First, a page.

Nigeria's university community has welcomed legal action in the United States against three of the country's former military rulers.
Generals Ibrahim Babangida, Muhammadu Buhari and Abdulsalaami Abubakar are being sued for alleged human rights abuses in a civil action.
"We live in a global village where perpetrators of crime against humanity should be punished," said Mike Ikhariale, professor of constitutional law at the Lagos State University. "We hope that the US law court may assist in dealing with leaders who looted the nation's treasury and violated the rights of the people."
The action, in a court in the eastern district of Michigan, has been brought by a number of Nigerians based in the US, including medical student Owens Wiwa, brother of the executed human rights activist Ken Saro-Wiwa. They are demanding $420 million (£294 million) in compensation and punitive damages.
According to lawyer Kayode Oladele, the action is based on allegations of torture, wrongful death, arbitrary arrest and detention without trial, inhuman degrading treatment, violation of the right to life, liberty, personal security, peaceful assembly and association, assault and battery and infliction of emotional distress.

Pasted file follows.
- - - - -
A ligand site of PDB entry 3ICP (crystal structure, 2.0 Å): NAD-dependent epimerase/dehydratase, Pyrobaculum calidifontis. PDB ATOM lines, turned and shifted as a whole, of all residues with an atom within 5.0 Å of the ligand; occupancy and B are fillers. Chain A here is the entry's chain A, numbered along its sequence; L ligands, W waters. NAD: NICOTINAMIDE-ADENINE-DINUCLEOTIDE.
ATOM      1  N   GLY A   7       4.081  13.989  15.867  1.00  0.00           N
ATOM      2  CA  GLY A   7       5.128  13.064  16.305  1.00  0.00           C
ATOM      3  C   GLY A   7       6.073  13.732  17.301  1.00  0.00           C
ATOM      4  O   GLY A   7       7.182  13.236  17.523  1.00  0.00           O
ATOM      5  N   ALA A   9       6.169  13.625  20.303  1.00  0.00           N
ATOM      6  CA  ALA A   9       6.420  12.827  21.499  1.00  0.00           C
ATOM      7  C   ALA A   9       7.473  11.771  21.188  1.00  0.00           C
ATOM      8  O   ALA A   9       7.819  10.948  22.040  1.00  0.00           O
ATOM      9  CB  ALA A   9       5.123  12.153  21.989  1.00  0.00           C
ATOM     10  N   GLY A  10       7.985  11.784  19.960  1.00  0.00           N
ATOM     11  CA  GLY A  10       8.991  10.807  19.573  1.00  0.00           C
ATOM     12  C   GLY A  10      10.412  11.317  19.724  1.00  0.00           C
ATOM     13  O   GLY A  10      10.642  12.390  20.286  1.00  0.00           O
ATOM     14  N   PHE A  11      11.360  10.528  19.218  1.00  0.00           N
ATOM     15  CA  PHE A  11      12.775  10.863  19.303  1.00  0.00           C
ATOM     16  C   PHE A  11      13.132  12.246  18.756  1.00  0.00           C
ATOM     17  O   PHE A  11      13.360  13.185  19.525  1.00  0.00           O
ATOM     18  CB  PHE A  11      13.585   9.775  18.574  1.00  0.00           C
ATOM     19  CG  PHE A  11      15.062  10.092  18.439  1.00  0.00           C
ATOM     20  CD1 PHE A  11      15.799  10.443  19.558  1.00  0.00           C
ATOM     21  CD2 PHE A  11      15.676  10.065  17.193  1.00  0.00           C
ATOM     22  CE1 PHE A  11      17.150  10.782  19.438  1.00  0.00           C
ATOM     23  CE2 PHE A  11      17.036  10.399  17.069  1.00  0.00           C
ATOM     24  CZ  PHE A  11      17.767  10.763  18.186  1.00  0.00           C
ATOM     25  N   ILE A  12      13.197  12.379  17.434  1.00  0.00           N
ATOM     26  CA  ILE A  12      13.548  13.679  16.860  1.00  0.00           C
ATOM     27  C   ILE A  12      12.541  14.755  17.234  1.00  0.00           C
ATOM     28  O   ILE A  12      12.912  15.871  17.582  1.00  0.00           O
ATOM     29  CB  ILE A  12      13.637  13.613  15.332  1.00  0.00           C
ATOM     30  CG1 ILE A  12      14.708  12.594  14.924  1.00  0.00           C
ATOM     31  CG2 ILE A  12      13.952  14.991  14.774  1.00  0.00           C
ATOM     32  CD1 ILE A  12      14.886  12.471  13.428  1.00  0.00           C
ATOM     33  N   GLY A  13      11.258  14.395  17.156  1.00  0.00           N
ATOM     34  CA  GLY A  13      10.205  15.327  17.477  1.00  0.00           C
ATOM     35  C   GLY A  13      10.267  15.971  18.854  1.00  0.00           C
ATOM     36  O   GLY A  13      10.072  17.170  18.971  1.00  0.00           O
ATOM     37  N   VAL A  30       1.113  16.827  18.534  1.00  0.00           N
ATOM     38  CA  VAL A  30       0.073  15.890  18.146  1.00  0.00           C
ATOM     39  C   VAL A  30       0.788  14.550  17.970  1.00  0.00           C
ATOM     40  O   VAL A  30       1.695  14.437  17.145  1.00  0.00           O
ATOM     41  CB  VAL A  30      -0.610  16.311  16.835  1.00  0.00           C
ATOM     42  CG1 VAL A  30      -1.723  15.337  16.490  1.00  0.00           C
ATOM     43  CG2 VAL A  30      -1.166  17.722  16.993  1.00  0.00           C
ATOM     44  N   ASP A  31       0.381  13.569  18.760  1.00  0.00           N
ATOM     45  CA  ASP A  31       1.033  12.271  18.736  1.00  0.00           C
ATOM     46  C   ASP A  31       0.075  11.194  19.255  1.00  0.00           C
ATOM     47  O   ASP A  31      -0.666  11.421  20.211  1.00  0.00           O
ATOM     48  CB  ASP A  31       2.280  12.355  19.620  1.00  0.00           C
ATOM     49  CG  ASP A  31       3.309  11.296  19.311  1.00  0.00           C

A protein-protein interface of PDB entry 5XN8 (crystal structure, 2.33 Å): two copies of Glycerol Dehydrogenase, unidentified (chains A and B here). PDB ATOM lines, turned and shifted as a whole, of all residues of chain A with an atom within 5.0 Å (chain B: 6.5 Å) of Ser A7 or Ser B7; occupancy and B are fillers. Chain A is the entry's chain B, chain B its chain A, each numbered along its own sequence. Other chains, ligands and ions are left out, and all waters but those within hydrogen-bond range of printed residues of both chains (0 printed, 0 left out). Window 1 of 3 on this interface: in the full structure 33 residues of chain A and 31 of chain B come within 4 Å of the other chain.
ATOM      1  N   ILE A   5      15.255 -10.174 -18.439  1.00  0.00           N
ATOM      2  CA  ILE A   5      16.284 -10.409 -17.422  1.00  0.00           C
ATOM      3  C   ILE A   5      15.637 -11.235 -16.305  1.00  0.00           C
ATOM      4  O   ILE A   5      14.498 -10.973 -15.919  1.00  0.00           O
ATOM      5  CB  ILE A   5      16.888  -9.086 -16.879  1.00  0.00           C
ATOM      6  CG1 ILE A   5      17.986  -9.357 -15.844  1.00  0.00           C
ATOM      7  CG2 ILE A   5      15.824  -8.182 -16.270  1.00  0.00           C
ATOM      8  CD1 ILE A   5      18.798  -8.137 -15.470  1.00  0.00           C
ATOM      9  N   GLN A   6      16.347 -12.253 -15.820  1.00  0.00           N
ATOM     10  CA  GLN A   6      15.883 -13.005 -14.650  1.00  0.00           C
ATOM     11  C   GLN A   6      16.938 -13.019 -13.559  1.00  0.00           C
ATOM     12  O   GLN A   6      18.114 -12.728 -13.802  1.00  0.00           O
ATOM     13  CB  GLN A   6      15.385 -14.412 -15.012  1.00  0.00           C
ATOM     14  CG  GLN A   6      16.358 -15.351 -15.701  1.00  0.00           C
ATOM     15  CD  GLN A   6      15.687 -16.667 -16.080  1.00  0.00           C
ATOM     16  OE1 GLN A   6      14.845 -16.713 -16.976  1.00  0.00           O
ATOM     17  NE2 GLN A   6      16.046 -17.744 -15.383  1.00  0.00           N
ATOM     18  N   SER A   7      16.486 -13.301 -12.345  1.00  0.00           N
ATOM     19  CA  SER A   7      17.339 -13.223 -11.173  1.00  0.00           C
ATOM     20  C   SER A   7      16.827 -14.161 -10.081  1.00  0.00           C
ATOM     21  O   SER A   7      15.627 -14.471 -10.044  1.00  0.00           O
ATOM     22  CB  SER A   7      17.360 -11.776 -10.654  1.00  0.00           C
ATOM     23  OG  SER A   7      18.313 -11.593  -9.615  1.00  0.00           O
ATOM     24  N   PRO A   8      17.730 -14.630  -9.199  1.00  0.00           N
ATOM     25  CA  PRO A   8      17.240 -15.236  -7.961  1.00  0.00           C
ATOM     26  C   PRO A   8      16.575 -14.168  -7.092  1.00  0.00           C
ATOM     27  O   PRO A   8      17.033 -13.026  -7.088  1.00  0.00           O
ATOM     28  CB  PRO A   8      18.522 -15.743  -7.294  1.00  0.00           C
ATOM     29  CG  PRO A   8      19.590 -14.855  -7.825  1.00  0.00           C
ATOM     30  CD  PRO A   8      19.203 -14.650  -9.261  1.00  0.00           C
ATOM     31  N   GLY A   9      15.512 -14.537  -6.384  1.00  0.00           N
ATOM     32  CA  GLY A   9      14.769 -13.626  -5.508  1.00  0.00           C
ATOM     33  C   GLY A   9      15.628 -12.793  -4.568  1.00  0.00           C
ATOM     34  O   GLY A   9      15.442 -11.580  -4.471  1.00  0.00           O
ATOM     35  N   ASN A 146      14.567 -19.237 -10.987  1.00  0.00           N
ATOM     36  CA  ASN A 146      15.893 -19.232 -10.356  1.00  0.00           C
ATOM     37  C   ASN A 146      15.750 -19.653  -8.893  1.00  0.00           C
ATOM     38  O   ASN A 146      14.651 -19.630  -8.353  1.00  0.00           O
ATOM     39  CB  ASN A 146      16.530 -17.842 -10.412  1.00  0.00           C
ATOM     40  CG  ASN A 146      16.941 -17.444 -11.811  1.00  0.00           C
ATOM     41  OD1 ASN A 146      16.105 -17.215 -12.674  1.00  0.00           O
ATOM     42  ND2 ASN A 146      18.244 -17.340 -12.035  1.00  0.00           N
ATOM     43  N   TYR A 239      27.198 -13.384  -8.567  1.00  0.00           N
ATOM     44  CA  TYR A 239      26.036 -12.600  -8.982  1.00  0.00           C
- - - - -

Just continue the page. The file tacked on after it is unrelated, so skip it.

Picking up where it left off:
Mr Oladele said: "If the damages claimed are won, the defendants' identifiable assets in the US may come under the courts' authority."
Mr Wiwa is seeking compensation for the extra-judicial murder of his older brother. "General Abubakar was army chief of staff when my brother was tortured and hanged in 1995. He should face the law court for murder," he said.
The lawsuit was filed when General Abubakar was at Chicago State University attending a seminar on "Democracy and Governance in Africa". During the seminar, the general was presented with two copies of the court papers by lecturer Kienuwa Obaseki, an event that was recorded by closed-circuit television. Evidently unclear of their significance, General Abubakar accepted them and said: "Thank you, sir."